WRESTLE WITH THIS
Brian Blair, now a county commissioner in Tampa, Fla., asserted in a
2002 lawsuit that he had been forced into retirement from his previous
career as a professional wrestler after he tripped over a tray of
dishes and hurt himself at a Carrabba’s restaurant. Blair announced in
August 2007 that a settlement had been reached with Carrabba’s, and
thus he would not explain (according to a deposition cited by
Carrabba’s attorneys) how the “career-ending” injury allowed him to
keep lucrative wrestling dates in Japan months after he fell, or how he
registered a .089 blood-alcohol reading that evening even though he
admitted to only one sip of wine, or how a sober professional wrestler
accustomed to being thrown across a ring could be hurt so badly by a
simple fall, or how a politician who generally abides a pro-business,
anti-lawsuit philosophy could have initiated such litigation.
CAN’T POSSIBLY BE TRUE
Army officer Bryan Hilferty, a volunteer Little League umpire in Alexandria, Va., complained to The Washington Post in July that when he requested a copy of the League rulebook (to help him be a better umpire), he was turned down. Hilferty, who has access to classified information in his job at the Pentagon, was told that the Little League restricts its rulebooks, on a “need to know” basis, so as not to invite litigation, and that Hilferty did not qualify.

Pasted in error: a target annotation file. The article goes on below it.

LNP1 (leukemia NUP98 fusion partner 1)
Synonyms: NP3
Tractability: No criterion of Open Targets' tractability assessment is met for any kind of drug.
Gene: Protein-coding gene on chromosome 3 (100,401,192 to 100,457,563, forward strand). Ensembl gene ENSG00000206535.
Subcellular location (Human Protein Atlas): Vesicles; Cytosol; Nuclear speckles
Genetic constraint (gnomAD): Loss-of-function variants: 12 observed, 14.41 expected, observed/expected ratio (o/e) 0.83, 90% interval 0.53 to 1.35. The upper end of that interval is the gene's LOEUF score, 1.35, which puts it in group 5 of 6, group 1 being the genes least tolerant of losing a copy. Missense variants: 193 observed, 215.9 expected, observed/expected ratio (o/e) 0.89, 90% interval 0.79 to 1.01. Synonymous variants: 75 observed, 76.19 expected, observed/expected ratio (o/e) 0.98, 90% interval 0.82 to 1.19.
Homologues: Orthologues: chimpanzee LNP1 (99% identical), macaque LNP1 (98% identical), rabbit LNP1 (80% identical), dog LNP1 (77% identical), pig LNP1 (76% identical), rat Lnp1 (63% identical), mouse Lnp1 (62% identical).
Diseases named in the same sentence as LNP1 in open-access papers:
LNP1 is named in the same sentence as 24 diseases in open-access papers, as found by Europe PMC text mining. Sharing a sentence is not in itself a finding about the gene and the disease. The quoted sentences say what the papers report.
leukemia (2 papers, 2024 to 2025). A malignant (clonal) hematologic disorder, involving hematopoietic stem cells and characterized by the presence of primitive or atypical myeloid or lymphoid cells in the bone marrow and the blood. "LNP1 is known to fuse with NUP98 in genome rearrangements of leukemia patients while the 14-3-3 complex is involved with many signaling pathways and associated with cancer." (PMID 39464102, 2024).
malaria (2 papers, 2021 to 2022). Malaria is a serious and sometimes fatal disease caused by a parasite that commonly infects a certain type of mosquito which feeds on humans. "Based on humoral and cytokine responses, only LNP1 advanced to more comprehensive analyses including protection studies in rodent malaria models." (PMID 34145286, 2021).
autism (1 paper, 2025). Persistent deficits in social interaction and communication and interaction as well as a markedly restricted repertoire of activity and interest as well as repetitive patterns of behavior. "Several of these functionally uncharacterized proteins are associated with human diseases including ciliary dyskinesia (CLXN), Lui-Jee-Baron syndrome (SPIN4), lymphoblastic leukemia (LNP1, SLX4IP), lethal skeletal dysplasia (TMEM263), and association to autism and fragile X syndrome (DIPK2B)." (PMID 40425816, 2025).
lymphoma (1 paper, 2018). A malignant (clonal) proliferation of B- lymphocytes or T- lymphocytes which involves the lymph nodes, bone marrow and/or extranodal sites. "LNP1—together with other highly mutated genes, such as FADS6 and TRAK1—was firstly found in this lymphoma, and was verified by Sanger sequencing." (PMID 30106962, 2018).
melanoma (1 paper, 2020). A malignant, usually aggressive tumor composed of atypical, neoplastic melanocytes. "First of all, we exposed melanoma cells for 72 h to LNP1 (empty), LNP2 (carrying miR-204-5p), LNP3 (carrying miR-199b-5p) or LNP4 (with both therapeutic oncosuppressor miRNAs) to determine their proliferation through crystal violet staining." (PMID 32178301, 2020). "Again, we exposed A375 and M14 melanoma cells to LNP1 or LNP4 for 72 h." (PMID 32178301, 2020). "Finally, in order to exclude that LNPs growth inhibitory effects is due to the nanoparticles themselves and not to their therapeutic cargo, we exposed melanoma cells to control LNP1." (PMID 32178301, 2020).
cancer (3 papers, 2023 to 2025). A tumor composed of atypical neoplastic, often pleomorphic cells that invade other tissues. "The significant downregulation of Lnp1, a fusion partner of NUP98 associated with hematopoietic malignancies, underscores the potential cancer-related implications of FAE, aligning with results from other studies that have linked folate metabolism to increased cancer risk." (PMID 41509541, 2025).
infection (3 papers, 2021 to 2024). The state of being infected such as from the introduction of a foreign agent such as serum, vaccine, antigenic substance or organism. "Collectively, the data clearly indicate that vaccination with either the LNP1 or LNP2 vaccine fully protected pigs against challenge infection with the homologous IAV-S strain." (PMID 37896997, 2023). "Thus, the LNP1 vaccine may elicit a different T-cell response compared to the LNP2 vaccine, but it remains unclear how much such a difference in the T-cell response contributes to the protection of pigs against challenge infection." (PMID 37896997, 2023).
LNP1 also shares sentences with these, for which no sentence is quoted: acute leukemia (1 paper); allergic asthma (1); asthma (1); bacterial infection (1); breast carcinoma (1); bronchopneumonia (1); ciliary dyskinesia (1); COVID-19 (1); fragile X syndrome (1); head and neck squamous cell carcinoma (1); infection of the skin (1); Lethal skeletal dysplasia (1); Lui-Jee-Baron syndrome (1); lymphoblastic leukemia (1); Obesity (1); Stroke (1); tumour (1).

NORWAY IS COOL
Norwegian Correctional Services revealed in August that 20 percent of convicted criminals who are given reporting dates to begin their sentences (a total of 1,799 last year) simply do not show up. The problem is compounded by the fact that Norway has no separate law requiring them to report. Said a regional prison director, “It’s difficult to make plans for the prison terms when we have no idea who will show up and who won’t.”
NAUGHTY TV, HAWAI`I STYLE
The Federal Communications Commission famously imposed heavy fines for “indecency” against CBS for the brief, inadvertent glimpse it offered of Janet Jackson’s right breast during the 2004 Super Bowl. But the same “indecency”-concerned agency issued a routine official notice in July listing call letters of TV stations it had recently approved, including, for a proposed station in Honolulu, KUNT. (The applicant, headquartered in Skokie, Ill., withdrew the requested letters when the Honolulu Star-Bulletin publicized the FCC’s notice.)
Serena Yen, a member of the 24 Hour Fitness gym in Houston complained to KTRK-TV in July that she had been inadvertently shut inside recently at about midnight while using an upstairs exercise machine, when employees locked up for the night. A spokesman at the company’s headquarters said that “24 Hour” does not refer to the hours of operation.
Verle Dills, 60, was arrested in Sioux Falls, S.D., in July after police found numerous homemade videos of Dills having sex in public with “traffic signs.” And Jeff Doland of Uniontown, Ohio, was arrested in July, caught in an Internet sting after he flew to Miami thinking he had arranged to pay a “mother” to let him photograph her two adolescent daughters while she periodically pushed them underwater because he “liked watching the bubbles.”